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Creating an Integrated Curriculum around the Lone Star State

Michael Carberry By Michael Carberry

I’m Michael Carberry, and I moved to Texas nine years ago. There’s a phrase in the Lone Star state for folks like me: “I wasn’t born here, but I got here as quick as I could!” I should clarify; I live in Austin, the capital of Texas, a southwest hub for music, art and a creative convergence of progressive ideas and social action. It wasn’t until I moved to Texas and taught a middle school social studies class that I really explored Texas history, and I was amazed at the richness that filled the pages of the story of the Lone Star State.

I co founded and direct the Whole Life Learning Center, where we deliver a holistic approach to education. Our curriculum is multi-cultural, integrated and emergent. We also focus on place-based education, believing that a sense of place is essential for our overall development – the more we are connected to our history, our land and our community, the more we are whole. It is with this in mind that we approach the topic of Texas history and explore ways to create an integrated curriculum with that as a cultural hub.

Essentially, my goal at the Whole Life Learning Center is to inspire growth and creativity. We do this by co-creating spaces and cultivating relationships that support just that. We do this by connecting with community from the local to the global. We have mixed age groups (5-7, 7-9, 9-11, 11-13) that work with mentors on projects and studies that explore academics and arts through nature and the cultures of our world. Focusing in on Texas history, we want to understand our roots – the history of this land; the peoples whose sweat, blood and tears have fallen to this soil to enliven it with the culture that flourishes today. In the language of Enki Education, every subject has an essential energy – the heart of the matter at hand. It is crucial to remember this as we enter each class and each activity, so that we can truly pass on this sense of place and nurture the growth and creativity that happens when we tap into our roots.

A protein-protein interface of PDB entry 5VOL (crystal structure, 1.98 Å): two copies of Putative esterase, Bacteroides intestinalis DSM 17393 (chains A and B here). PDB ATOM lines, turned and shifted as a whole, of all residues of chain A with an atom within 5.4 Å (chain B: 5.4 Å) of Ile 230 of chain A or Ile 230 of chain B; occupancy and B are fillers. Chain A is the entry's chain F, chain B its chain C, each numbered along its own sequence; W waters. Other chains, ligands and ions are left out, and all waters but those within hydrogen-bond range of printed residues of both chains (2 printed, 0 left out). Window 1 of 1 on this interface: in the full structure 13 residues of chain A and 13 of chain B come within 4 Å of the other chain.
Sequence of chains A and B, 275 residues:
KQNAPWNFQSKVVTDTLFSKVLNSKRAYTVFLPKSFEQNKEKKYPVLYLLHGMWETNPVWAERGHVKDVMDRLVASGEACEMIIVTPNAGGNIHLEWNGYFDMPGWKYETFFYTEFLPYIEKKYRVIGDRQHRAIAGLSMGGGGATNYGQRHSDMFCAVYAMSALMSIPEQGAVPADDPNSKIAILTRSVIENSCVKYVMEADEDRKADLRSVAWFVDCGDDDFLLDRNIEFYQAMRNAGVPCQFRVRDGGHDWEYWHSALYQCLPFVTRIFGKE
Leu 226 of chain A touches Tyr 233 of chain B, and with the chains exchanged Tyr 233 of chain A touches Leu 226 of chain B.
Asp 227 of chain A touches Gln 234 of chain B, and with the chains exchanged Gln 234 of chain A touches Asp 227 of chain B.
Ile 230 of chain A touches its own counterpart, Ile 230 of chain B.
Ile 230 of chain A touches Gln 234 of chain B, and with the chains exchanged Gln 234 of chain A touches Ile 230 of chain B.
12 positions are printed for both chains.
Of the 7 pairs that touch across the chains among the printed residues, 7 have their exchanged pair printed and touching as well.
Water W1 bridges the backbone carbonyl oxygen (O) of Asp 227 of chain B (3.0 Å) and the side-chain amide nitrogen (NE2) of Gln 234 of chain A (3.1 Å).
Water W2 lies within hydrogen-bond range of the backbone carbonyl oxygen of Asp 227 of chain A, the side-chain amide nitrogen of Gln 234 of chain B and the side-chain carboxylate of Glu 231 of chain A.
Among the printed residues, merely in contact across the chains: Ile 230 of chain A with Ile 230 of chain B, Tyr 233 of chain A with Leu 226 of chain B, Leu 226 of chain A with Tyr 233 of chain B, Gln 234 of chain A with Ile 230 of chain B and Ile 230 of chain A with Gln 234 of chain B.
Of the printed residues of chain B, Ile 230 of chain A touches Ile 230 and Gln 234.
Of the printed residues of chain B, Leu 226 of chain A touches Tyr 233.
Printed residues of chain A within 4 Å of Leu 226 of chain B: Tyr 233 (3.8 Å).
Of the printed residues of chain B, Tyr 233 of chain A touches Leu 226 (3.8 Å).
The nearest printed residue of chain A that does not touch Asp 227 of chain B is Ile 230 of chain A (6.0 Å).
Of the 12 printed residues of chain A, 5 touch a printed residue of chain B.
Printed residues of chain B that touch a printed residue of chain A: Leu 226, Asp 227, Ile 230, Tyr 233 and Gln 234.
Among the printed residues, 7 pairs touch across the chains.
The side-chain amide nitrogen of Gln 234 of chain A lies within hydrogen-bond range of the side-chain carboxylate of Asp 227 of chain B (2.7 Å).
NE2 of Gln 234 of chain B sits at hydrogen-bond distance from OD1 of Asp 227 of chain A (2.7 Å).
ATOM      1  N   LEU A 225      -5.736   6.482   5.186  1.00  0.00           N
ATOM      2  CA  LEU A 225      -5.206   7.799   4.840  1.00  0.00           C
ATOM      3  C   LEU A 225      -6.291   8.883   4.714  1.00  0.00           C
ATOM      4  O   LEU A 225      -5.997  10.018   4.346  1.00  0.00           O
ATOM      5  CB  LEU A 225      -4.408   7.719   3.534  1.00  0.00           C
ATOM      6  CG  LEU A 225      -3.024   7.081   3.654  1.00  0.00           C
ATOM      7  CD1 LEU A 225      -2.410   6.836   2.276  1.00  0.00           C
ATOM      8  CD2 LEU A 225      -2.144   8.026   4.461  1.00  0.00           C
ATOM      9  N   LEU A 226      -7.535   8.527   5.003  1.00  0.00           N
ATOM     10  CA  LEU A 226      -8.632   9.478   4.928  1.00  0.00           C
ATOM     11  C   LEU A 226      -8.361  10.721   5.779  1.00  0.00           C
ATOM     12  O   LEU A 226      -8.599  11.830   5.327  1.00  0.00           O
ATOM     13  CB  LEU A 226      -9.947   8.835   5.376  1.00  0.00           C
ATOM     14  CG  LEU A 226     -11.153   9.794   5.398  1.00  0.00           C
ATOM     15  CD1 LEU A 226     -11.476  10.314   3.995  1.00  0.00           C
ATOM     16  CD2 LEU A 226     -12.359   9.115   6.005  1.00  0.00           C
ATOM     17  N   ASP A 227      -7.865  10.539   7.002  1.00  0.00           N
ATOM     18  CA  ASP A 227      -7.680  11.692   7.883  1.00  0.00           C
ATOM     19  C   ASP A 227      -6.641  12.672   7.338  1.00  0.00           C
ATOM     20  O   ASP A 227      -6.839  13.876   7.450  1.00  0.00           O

The next step in unfolding the essential energy of a subject area is the specific activity involved. Here I will outline activities that interrelate, with Texas as a cultural hub, through the subjects of social studies, language arts, math, science, music, art and more. I will also explicate the methods we use to explore these topics, always bringing the essential energy of our creative growth and ever-increasing wholeness into consideration.

What I am describing is the ecosystem of a curriculum – many parts woven into a whole. Enki education has identified nine core threads that are integral to the ecology of education:

● essential energy
● the activity of learning
● unity and diversity
● the integration of body, speech/heart, and mind
● mirroring child development
● rhythms
● environment